On February 1, 2019, the new minimum wage for app-based drivers took effect, despite legal action taken by ride-sharing companies Lyft and Juno to prevent the wage increase. Crain’s New York Business reported the Taxi and Limousine Commission (TLC) voted to establish the first minimum wage in the nation for ride-sharing drivers.
Crain’s also reported that Judge Andrea Masley of New York State Supreme Court, Commercial Division, refused to grant both companies a temporary restraining order on the TLC’s decision. A hearing on the lawsuit has been scheduled for March 18. In the meantime, drivers will receive a minimum gross pay rate of $27.86 per hour ($17.22 after expenses). According to Crain’s, that works out to $15 an hour for an employee, including sick time and payroll taxes.
According to the TLC, almost all ride-sharing drivers — 96 percent — were not making minimum wage last year. Under the new pay rates, drivers can expect a raise of $10,000 a year.
The complaint Lyft and Juno had with the minimum wage increase is that they do not have as much of a share in the New York City ride-hail market as Uber does; therefore, Uber is able to pay those wages to their drivers. On the same day the new minimum wage went into effect, Uber announced it was raising its fares for passengers looking to go into New York City, and those travelling within Manhattan can expect to pay $2.75 more per trip.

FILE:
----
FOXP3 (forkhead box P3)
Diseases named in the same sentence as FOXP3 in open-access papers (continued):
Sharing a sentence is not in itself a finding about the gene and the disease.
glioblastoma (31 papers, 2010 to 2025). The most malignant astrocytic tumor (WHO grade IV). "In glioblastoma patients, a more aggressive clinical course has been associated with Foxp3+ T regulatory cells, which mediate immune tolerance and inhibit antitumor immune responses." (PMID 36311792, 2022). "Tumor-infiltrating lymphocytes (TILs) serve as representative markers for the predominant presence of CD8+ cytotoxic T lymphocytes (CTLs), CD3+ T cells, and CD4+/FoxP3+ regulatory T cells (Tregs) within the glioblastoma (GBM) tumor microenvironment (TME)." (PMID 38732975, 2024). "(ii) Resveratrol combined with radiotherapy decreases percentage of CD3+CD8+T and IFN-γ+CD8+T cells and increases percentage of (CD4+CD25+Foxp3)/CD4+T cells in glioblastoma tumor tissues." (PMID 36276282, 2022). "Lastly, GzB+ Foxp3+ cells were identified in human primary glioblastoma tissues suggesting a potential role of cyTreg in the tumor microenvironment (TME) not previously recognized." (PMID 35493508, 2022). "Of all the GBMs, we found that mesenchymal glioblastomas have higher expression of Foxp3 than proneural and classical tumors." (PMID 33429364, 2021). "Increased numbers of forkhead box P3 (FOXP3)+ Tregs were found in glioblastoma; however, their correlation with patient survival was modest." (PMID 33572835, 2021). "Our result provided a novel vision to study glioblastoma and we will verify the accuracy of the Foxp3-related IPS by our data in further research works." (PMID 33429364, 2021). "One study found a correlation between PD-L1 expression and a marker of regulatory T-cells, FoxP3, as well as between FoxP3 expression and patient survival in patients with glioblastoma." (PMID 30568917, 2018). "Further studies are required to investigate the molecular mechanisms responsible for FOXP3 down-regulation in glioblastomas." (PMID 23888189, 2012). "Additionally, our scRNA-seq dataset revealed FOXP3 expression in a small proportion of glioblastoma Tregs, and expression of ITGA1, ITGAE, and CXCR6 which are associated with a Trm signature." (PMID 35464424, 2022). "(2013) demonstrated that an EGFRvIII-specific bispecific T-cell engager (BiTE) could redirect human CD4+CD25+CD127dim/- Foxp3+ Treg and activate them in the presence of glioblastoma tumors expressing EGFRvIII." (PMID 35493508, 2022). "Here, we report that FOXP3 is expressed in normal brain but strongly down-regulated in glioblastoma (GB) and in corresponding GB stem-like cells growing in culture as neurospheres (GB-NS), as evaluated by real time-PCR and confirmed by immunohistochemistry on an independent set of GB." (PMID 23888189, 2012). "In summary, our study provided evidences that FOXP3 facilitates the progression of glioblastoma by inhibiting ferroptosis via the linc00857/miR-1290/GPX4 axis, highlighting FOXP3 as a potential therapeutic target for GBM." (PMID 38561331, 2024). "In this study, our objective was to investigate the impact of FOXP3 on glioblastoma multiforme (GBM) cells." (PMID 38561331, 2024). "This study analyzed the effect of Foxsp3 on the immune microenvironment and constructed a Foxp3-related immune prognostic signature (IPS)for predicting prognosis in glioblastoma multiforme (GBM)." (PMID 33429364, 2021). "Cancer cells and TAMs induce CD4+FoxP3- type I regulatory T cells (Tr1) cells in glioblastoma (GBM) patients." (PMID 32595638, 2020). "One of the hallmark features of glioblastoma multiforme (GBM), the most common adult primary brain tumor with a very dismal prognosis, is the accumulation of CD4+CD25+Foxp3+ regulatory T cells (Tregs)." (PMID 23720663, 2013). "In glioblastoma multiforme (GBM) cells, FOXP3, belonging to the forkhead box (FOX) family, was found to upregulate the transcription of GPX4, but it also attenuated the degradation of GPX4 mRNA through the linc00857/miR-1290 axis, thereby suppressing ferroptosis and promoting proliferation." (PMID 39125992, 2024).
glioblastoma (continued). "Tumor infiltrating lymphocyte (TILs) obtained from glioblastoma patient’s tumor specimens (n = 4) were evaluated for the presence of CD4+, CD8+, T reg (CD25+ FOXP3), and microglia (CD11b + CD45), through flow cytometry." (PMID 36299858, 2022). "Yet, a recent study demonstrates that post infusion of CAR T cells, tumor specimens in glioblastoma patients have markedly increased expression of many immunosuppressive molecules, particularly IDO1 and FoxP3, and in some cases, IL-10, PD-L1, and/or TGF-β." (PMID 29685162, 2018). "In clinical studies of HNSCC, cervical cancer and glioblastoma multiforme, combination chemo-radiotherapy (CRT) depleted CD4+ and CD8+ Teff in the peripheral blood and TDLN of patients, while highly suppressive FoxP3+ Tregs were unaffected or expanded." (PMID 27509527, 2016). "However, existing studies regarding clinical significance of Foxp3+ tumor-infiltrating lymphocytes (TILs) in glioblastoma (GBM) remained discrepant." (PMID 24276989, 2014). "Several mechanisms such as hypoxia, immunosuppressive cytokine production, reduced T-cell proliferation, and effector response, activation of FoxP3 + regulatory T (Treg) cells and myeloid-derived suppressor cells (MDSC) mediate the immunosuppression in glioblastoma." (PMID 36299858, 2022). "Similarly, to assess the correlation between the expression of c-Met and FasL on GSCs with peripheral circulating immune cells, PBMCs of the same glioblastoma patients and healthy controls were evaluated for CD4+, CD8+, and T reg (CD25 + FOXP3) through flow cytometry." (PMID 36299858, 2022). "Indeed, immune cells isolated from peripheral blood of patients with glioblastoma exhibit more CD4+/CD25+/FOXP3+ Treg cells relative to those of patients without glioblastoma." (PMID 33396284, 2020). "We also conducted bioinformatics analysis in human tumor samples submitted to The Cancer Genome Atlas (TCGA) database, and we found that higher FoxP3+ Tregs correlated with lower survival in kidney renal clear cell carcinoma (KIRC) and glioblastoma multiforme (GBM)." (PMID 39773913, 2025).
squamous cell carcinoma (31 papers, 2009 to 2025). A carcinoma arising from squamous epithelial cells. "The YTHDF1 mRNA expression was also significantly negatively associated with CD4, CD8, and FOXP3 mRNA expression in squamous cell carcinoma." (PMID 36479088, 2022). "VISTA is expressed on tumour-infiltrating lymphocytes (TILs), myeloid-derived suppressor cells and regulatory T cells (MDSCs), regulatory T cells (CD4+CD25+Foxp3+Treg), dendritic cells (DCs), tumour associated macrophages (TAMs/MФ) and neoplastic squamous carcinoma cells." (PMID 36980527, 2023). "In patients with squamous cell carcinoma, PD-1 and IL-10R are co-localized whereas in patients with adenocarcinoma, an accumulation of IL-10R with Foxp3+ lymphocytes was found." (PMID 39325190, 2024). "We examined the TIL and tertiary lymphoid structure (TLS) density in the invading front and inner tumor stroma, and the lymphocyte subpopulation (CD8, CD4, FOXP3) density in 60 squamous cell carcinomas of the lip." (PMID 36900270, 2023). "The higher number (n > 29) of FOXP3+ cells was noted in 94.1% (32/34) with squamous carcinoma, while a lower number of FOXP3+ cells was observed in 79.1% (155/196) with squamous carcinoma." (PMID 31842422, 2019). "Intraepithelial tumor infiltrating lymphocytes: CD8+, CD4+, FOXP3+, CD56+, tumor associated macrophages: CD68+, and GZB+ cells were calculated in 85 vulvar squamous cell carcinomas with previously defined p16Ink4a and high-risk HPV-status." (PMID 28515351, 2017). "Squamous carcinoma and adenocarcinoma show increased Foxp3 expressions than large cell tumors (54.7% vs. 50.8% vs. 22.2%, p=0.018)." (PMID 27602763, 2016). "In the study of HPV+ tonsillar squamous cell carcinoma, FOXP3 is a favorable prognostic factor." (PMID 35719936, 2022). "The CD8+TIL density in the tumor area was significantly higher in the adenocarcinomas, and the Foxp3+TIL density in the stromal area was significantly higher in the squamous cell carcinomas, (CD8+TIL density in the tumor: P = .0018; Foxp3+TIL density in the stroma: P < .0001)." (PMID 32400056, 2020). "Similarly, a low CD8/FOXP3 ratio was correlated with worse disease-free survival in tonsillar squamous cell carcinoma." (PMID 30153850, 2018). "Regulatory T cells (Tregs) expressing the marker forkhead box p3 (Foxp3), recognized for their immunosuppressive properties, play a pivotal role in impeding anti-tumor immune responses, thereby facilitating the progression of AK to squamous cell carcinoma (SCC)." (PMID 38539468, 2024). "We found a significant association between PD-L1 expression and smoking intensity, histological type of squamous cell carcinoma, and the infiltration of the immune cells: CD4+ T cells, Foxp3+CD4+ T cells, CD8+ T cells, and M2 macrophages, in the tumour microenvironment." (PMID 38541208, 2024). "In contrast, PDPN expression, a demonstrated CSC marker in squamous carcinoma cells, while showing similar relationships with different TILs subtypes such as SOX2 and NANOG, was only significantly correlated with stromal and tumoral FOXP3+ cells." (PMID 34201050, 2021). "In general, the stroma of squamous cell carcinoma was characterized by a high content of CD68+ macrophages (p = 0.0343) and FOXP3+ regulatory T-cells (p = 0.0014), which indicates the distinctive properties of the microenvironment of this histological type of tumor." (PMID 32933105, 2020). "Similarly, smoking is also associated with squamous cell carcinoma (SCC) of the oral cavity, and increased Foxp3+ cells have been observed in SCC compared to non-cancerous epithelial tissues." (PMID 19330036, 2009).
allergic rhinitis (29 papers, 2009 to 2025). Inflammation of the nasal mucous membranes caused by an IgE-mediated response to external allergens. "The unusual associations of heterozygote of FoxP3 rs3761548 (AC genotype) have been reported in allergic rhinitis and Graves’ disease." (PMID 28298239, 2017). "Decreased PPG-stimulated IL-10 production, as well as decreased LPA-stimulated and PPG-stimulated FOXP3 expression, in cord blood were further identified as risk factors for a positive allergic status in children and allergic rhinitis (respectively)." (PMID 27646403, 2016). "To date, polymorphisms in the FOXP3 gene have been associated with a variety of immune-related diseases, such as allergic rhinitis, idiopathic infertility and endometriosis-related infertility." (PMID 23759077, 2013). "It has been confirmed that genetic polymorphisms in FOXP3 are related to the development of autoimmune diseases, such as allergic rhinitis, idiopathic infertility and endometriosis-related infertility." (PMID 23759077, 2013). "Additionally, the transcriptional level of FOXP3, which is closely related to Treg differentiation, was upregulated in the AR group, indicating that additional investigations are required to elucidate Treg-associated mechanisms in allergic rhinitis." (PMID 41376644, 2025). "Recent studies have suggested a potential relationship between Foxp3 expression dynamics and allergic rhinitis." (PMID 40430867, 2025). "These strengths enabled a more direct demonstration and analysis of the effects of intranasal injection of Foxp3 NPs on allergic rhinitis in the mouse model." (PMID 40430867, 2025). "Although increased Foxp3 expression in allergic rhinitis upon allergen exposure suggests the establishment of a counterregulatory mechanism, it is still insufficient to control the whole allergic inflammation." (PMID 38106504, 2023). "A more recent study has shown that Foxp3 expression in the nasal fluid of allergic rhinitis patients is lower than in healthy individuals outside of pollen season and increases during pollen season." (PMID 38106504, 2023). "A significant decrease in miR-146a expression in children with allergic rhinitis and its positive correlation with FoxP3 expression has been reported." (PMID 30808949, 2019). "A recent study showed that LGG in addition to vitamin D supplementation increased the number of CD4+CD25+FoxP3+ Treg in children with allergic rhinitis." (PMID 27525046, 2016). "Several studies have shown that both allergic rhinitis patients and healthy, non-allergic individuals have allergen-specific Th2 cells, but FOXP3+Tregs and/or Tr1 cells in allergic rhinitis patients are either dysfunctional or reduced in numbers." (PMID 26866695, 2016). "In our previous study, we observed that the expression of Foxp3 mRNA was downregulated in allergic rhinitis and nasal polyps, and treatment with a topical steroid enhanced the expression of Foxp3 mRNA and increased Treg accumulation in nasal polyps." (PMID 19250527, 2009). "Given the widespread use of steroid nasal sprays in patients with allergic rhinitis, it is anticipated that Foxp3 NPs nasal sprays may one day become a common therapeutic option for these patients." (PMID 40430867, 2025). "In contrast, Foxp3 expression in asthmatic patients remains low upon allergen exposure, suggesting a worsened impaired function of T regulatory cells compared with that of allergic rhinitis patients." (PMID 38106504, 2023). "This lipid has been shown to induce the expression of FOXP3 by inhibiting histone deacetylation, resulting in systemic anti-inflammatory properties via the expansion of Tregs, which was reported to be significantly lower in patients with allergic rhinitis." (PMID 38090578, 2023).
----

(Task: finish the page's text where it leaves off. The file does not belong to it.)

The Federal Fair Labor Standards Act requires that your employer pay you at least the minimum wage, in addition to overtime. If you believe that you have not been compensated fairly as an employee, contact an experienced New York Employment Attorney who will fight for your right to a fair wage. Contact Steven Mitchell Sack at (917) 371-8000.